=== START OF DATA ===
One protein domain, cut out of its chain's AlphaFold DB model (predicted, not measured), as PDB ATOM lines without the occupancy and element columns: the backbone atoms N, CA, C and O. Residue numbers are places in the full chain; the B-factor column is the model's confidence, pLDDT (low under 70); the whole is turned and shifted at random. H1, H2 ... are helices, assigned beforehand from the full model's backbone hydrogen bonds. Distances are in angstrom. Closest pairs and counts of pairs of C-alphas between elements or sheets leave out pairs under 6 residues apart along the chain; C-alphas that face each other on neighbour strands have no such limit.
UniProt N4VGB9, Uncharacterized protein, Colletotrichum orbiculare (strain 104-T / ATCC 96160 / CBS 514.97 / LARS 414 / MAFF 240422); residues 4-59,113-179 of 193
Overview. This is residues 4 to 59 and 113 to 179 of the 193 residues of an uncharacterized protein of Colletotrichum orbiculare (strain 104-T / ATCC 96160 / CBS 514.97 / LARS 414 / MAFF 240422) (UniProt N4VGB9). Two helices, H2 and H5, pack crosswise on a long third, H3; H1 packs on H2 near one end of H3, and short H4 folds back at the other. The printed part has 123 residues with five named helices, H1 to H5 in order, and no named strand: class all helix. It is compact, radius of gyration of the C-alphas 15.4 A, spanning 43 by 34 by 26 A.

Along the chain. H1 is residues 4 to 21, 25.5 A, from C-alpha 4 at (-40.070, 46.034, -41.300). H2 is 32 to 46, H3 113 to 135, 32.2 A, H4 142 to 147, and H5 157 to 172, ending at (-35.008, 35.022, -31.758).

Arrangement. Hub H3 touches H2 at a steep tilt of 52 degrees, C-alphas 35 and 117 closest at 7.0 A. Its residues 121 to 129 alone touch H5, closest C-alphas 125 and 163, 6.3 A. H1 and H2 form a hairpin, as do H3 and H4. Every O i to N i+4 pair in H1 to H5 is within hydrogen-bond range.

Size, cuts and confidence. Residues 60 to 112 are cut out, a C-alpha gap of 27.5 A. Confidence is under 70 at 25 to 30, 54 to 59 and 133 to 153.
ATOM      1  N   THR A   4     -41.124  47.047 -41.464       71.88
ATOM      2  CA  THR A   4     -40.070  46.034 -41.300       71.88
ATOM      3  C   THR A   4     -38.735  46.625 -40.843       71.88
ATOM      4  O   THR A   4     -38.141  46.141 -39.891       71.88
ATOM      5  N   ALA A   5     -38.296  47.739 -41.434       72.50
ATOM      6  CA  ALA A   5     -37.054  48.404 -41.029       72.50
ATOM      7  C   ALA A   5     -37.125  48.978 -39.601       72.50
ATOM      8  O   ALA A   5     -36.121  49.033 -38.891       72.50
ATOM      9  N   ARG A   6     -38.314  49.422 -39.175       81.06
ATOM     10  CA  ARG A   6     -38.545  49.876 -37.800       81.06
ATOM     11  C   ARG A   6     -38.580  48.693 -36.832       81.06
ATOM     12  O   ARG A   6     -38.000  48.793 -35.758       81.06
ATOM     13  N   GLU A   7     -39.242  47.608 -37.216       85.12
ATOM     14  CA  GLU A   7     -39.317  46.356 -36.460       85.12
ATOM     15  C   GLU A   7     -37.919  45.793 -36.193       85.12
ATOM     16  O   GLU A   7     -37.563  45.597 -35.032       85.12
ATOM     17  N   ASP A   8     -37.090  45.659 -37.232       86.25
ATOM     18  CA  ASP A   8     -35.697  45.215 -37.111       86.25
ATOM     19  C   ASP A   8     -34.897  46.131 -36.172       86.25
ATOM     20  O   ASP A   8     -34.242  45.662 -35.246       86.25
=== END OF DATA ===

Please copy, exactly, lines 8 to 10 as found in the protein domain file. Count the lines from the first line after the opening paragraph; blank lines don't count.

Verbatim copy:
ATOM      3  C   THR A   4     -38.735  46.625 -40.843       71.88
ATOM      4  O   THR A   4     -38.141  46.141 -39.891       71.88
ATOM      5  N   ALA A   5     -38.296  47.739 -41.434       72.50